A German ship sails Lake Huron, stopping for a powwow in Canada and a horse-powered tour of Mackinac Island, Mich.
I am a sucker for the Great Lakes. I vacation on them. I swim in them. I walk their beaches and scuba dive in them. I even live on one—Lake Erie. But one of the few things I'd never done on the Great Lakes was take a cruise.
Great Lakes passenger ships have a long and venerable history. In the days before cars and planes, when ships offered the most exciting way to get somewhere, vacationers from Cleveland, Buffalo, Chicago and Milwaukee regularly boarded vessels that took them to resort towns. Many of these ships boasted a level of luxury that rivaled oceangoing liners. Very few of these historic vessels remain; the once-beautiful Keewatin, now a museum on Lake Michigan, is in a sad state of disrepair.
It took Europeans to revive interest in passenger ships on the Great Lakes: In 1997 the Columbus was built in Germany specifically to navigate the Great Lakes. The 472-foot cruise ship sails all over the world, spending winters in tropical locales like the Caribbean or the South Pacific. But in the summer it comes back to the lakes.
Owned by a German company, Hapag-Lloyd, the Columbus is chartered each year by one or more American companies for Great Lakes cruises.
The Columbus began selling its cruises mostly to Germans; in 1998 one trip was opened to North Americans. Last year there were three, and when I heard about them, I vowed to be on board for one.
Time and money constraints led me to choose the shortest of the three (each of the other cruises was 10 days). My three-night, four-day jaunt, operated under charter by by the Great Lakes Cruise Company, would embark from Windsor, Ontario, travel up the Detroit River, then into Lake St. Clair, up the St. Clair River to the top of Lake Huron and back, debarking at Detroit. (Because of United States and Canadian maritime laws regarding foreign-owned ships, we had to embark from one country and debark in the other.) The ship was scheduled to stop at Manitoulin Island in Ontario and Mackinac Island, Mich. The cruise was set for the first week of October, just in time, the brochure said, to catch the fall colors at their height.
Originally I thought I would be alone. I booked a double outside cabin with a "partially obstructed view." It was smaller than the other outside cabins and almost $200 less expensive because of the obstruction and reduced size. Several months later, when my sister, Carol, told me she would be able to join me, I had completely forgotten about the small cabin with the partial view.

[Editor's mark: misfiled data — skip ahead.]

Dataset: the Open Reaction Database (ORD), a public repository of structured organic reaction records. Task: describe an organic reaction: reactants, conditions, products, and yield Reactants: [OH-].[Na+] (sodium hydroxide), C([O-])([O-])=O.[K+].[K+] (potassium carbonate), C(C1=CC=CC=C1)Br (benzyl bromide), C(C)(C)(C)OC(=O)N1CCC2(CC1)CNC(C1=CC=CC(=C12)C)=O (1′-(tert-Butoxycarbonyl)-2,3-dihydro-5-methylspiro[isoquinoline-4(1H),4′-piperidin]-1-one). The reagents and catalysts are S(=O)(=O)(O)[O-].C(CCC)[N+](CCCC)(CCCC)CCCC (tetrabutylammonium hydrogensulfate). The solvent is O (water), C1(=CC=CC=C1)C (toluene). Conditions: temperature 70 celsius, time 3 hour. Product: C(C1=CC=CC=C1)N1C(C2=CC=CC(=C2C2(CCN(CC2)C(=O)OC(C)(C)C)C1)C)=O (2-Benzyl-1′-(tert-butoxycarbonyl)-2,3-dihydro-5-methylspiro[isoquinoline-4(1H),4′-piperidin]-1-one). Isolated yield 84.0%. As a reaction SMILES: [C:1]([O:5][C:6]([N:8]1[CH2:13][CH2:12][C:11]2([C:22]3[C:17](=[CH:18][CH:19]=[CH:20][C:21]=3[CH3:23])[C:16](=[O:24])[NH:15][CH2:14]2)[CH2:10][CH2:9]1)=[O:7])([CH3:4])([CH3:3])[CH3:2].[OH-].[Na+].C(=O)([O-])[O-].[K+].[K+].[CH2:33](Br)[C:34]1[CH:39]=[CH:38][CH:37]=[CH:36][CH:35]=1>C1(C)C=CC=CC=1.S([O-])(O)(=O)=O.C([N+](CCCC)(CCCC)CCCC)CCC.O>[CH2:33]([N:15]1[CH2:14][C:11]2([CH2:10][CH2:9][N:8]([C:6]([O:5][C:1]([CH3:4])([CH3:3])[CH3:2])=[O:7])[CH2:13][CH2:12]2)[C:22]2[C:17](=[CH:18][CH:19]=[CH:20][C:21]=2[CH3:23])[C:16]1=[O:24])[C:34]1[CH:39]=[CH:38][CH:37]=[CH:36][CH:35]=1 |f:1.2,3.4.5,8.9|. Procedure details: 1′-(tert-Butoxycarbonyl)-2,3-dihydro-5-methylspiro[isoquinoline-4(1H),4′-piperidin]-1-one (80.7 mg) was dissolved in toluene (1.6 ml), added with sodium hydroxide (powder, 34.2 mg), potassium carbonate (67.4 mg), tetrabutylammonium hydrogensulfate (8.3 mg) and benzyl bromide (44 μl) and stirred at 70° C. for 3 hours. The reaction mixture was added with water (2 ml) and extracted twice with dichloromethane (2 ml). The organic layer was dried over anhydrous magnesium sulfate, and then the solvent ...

We boarded the ship on a Saturday in Windsor at pretty Dieppe Park (taking a $30 cab ride from just across the river in Detroit, where we had left our car after driving from Cleveland). We were immediately ushered into the dining room for lunch while our cabins were being prepared. It was the first of many delightful meals: perfectly poached salmon drizzled with cucumber dill sauce, tiny roasted potatoes. German wine and beer flowed freely.
Capable of carrying 418 passengers and a crew of 170, the Columbus is beautifully appointed and well maintained. Numerous times over the short cruise we saw crew members on hands and knees, scrubbing tiny spots off the carpet or sprucing up chrome.
Though small by cruise ship standards, the Columbus has many of the features you would expect on an oceangoing ship: lovely public sitting areas with beautiful views, a cozy wine bar, a small exercise room facing the water, a library, lounge, large dining room, sauna, hair salon, boutique, lots of deck space, a swimming pool, and a good-size hall for shows and the lectures on Great Lakes history that took place throughout the cruise.
By the time the ship left the dock, a light drizzle was falling and the Detroit skyline passed in a soggy blur. Spirits were high, though, as we continued on our way, waving to people on pleasure boats and to crews on freighters that passed close by. Though the cruise was completely booked, and most passengers were on deck for the departure, we didn't feel crowded then or any time later on the trip.
Rain finally drove us to our cabin, where we discovered that our "partially obstructed view" consisted entirely of a 150-person lifeboat-tender perched just outside our cabin. It was possible, we learned through experimentation, to sit on about a square-foot area of one of the berths and catch a glimpse of a six-inch sliver of water.
Otherwise, we were quite satisfied with our cabin, small but still roomy enough to be comfortable. The space had been well planned—there was plenty of storage, a substantial bathroom with vanity and shower, two comfy berths and a table and chair. Other amenities included a minibar, safe, telephone, TV, good reading lights and cabin temperature control. Chocolate-covered strawberries provided a nice touch, as did a fresh flower. My favorite part, though, was the fluffy European-style down-filled comforter and pillow.
We found, in fact, many European touches to the ship—most of them pleasant, a couple inconvenient. The food had a subtle European elegance, and was always well executed. The restaurant opened exactly as scheduled and other events like lectures and the nightly musical entertainment also began promptly. On the down side: although the mostly European crew spoke English, some were more fluent than others, and small misunderstandings often occurred. All prices on board—in the gift shop and on the restaurant's beverage list—were in marks, the cause of endless head scratching among our four table mates.